5 Ways to Open and Read Your Dataset Using Python
What is the first step in the data analysis process? I believe that firstly you open the dataset to acquire the data. If you work with Tableau, then it executes most of the work for detecting file types, data types, delimiters, and encoding. But how should you proceed if you work directly in Jupyter?
Here are a few ways to open a dataset depending on the purpose of the analysis and the type of the document.
1. Custom File for Custom Analysis
Working with raw or unprepared data is a common situation. Well, it is one of the stages of a data scientist’s job to prepare a dataset for further analysis or modeling. No friendly CSV format, no structure, custom delimiters, etc. That’s why it’s important to have skills regarding the functionality of native Python files.
For example, we have a dataset of text messages for a spam detecting algorithm. But all the messages have punctuation, different word cases, and a few more problems. So our task is to convert every message into a set of tokens or at least separate words. In this case, we’ll read each line with the help of Python file functions and split it manually:
Now we have some kind of order:
Looks like this approach works, but what if we have a file with non-standard encoding?
2. File With Custom Encoding
As with almost all things in Python, there already exists a library (codecs) that provides access to different types of encoding. Except for the additional wrapper, the code is almost the same as in the previous example:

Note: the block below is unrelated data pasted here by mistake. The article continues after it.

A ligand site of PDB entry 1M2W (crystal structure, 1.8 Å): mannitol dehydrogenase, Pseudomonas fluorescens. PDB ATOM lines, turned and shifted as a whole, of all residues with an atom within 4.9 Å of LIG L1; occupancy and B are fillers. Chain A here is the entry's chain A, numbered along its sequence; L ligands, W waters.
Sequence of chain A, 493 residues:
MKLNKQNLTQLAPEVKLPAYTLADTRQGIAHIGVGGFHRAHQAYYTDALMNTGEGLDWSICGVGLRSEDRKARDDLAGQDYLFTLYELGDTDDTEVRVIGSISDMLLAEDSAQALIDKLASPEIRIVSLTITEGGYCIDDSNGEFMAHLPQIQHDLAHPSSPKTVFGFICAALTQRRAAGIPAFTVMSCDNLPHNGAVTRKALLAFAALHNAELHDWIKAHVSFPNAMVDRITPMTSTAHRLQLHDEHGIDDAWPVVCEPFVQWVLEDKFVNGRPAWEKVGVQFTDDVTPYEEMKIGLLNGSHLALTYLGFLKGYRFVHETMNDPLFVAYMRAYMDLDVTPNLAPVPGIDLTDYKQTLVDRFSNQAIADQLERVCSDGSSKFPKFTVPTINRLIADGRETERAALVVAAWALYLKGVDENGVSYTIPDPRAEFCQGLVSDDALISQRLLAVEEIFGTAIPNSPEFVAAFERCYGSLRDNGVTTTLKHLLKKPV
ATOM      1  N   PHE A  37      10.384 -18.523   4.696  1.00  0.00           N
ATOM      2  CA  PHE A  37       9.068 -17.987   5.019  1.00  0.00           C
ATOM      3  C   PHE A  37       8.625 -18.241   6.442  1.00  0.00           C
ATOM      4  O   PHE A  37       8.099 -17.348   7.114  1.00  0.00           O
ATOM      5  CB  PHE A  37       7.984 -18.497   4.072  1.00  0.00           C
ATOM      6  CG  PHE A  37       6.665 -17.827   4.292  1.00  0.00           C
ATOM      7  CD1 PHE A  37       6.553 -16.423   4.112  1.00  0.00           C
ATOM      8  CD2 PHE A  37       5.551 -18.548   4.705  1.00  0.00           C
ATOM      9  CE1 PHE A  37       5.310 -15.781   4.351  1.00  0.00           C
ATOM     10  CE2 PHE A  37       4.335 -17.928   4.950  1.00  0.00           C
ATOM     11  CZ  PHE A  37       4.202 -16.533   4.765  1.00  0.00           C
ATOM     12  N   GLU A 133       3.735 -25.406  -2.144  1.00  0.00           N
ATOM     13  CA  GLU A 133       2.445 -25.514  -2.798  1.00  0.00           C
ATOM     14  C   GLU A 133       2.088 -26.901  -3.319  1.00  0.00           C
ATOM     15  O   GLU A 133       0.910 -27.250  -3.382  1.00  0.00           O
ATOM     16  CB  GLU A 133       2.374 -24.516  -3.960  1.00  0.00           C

As predicted, the output is the same.
So, this is the most flexible way to work with datasets. But why do we need to reinvent the wheel if we have existing solutions for defined data types?
3. CSV Files With Native Library
I think that the CSV format is the most common and convenient — at least in my experience. It’s not a surprise that Python has a separate library for this type. Even more, it can also work with almost any organized dataset with the single delimiter symbol. Let’s apply it for our spam messages:
And here we see that parsing with different delimiters has different outputs:
It may be not a big deal since we can correct it in a few lines of code or provide additional parsing. But I believe that you will prefer a more convenient way to parse your dataset.
Yes, I know that the pandas library is overused, but I need to mention it since its function for reading files is the most convenient of all I have encountered. It allows you to read files with several delimiters, skip some lines, choose concrete columns, and more. Dive into the documentation for more details. Also, since the standard
read_csv() and other functions are built above
read_table(), the single example will be enough. We will use the numeric dataset with parameters of heat cycle variables:
As you see, it is the shortest variant since it has already absorbed all the wrappers we had written manually. As an output, we got a well-structured table:
But what if an even neater variant of dataset reading exists with concrete functional focus?
5. Read Numeric Dataset
The NumPy library has file-reading functions as well, but they are underrated and shadowed with pandas analogs.
np.loadtxt() is not as general as
pd.read_table(), but it is perfect for numeric datasets like in our previous examples.
As a result, we have a pure functional NumPy table ready for analysis and calculations:
Almost any task in programming can be done in several ways, especially if we’re talking about Python. That’s why there is more than one approach to even opening a file. With that said, every function has its purposes and abilities.
You can find the Jupyter notebook with a working example on my GitHub:
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Also, you are free to share own approach to working with data.